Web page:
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What would cause a brushed motor to lose strength? Answered

Hi gang,
My wife used her mixer to make two pounds of dough for years, but recently the motor would struggle and eventually stop.  The only way to use the mixer now is to make smaller batches of dough.

I took a look under the hood, and all seems OK.  The brushes on the motor are clean and making good contact, the cooling fan moves air over the motor as it should, all the gears were well lubricated and moved freely, nothing was broken.

What made the motor lose it's mojo?  Is there a way for me to make it strong again?


Dirty commutator.

Dirty brushes.

If belt drive, slipping belt under load.

A burned out rotor winding. You should be able to check with a multi meter set to resistance.

Hmmm... In other words, pretty much anything :)

I know it's not the belt, that only slipped when using the meat grinder attachment (It's a toothed belt, so when it slips the whole device looks like it's possessed).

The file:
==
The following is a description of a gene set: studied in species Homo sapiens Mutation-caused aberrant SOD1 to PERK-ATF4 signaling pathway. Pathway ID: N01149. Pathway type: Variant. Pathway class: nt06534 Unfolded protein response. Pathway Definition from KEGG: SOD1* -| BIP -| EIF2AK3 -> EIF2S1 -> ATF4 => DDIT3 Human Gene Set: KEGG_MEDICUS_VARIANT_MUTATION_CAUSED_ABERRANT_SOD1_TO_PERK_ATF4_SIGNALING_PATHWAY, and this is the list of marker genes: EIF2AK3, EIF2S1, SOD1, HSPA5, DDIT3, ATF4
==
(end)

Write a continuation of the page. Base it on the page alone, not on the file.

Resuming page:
The motor only loses strength under heavy load. Would dirt cause such a problem? They seem clean to me, but I can try cleaning it a bit.

A bad winding was my guess, I have to check it out.

Brushes are your best bet. Over time they wear out from rubbing on the commutator. They will either be worn out to the point where they don't work, or the dust from them wearing down has gummed everything up Or the spring that pushes the brushes into the commutator is weak or broken. I think if it was the winding it would never work.


3 years ago

A mixer has strong vibrating mech jarring that armature.

It's not unusual to break a wire in that armature winding and that will kill the torque.

You could pull the armature and place it on a growler


to see if it the armature is the cause.

Motor bearings may be bad and siezing up.

Bearings look good, there's no friction or wobble....

Never thought of it though :)